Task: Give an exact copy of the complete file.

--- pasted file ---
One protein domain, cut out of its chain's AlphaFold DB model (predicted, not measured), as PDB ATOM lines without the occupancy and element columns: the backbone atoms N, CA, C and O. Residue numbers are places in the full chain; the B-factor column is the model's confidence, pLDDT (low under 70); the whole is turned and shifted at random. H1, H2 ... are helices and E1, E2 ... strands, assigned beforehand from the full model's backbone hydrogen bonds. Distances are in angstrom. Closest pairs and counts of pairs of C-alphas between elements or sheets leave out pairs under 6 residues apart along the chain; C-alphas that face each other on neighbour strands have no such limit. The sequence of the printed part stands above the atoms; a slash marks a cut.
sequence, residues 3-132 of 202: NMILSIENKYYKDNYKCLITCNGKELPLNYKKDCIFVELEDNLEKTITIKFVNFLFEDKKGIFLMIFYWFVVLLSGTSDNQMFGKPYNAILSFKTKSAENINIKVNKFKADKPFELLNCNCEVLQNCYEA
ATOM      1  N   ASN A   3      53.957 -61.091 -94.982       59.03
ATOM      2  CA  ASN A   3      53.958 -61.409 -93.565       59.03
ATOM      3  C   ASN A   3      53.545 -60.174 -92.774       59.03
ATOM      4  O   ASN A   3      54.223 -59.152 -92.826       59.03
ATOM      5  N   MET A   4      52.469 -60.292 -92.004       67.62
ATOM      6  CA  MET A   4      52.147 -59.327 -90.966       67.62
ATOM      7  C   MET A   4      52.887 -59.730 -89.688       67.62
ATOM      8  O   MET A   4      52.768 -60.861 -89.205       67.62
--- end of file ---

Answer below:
One protein domain, cut out of its chain's AlphaFold DB model (predicted, not measured), as PDB ATOM lines without the occupancy and element columns: the backbone atoms N, CA, C and O. Residue numbers are places in the full chain; the B-factor column is the model's confidence, pLDDT (low under 70); the whole is turned and shifted at random. H1, H2 ... are helices and E1, E2 ... strands, assigned beforehand from the full model's backbone hydrogen bonds. Distances are in angstrom. Closest pairs and counts of pairs of C-alphas between elements or sheets leave out pairs under 6 residues apart along the chain; C-alphas that face each other on neighbour strands have no such limit. The sequence of the printed part stands above the atoms; a slash marks a cut.
sequence, residues 3-132 of 202: NMILSIENKYYKDNYKCLITCNGKELPLNYKKDCIFVELEDNLEKTITIKFVNFLFEDKKGIFLMIFYWFVVLLSGTSDNQMFGKPYNAILSFKTKSAENINIKVNKFKADKPFELLNCNCEVLQNCYEA
ATOM      1  N   ASN A   3      53.957 -61.091 -94.982       59.03
ATOM      2  CA  ASN A   3      53.958 -61.409 -93.565       59.03
ATOM      3  C   ASN A   3      53.545 -60.174 -92.774       59.03
ATOM      4  O   ASN A   3      54.223 -59.152 -92.826       59.03
ATOM      5  N   MET A   4      52.469 -60.292 -92.004       67.62
ATOM      6  CA  MET A   4      52.147 -59.327 -90.966       67.62
ATOM      7  C   MET A   4      52.887 -59.730 -89.688       67.62
ATOM      8  O   MET A   4      52.768 -60.861 -89.205       67.62